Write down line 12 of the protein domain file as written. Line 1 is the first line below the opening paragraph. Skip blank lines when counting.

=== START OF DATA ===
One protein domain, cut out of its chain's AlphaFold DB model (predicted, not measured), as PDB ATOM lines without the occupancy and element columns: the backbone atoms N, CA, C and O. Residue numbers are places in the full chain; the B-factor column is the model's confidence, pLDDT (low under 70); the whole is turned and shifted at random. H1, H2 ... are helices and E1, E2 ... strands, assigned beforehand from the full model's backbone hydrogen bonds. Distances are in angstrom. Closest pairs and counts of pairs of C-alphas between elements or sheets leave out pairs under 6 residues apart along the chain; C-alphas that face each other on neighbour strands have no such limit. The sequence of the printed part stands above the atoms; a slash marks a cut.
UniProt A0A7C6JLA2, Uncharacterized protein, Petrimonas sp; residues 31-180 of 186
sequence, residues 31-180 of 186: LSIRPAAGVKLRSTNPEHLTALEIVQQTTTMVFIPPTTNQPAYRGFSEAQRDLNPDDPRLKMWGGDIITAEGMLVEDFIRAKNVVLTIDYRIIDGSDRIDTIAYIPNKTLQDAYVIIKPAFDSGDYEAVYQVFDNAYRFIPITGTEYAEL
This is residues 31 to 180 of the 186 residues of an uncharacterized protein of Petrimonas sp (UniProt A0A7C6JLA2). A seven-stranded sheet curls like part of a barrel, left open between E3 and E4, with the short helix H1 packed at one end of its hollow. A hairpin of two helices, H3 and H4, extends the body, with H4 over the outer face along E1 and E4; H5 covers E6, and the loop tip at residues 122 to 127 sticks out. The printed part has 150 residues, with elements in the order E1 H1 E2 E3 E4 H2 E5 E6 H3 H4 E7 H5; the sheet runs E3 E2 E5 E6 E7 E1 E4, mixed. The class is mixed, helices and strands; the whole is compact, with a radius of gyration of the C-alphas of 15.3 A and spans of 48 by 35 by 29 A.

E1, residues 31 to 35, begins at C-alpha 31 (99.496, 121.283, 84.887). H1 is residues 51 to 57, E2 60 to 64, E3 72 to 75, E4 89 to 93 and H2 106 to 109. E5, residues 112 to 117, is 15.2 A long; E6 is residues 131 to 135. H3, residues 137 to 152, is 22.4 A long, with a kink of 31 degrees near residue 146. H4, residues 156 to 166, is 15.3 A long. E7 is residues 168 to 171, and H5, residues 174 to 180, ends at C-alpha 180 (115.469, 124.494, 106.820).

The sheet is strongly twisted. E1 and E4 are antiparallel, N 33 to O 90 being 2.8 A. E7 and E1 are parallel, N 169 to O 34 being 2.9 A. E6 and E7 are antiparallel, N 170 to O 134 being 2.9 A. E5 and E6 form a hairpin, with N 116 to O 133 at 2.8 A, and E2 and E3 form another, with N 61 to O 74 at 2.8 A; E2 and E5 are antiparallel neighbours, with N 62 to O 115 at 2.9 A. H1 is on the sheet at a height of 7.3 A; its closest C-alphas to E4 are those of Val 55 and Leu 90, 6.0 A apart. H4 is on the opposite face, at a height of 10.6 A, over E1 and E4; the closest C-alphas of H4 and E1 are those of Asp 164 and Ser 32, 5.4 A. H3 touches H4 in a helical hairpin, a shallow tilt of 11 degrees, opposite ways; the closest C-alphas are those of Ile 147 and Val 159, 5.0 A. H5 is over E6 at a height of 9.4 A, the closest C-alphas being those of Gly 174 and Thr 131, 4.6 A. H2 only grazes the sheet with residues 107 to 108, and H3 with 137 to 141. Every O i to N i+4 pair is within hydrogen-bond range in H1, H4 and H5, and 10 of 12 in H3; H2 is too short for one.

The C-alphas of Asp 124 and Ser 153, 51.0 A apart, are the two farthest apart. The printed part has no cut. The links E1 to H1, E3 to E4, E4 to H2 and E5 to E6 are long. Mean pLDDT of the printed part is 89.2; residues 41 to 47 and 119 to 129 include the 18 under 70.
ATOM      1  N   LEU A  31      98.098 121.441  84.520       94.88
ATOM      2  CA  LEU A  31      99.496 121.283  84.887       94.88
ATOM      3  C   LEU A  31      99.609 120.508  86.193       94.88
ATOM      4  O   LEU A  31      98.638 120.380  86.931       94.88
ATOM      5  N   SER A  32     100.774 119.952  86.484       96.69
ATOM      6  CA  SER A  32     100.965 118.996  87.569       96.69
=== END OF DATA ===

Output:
ATOM      6  CA  SER A  32     100.965 118.996  87.569       96.69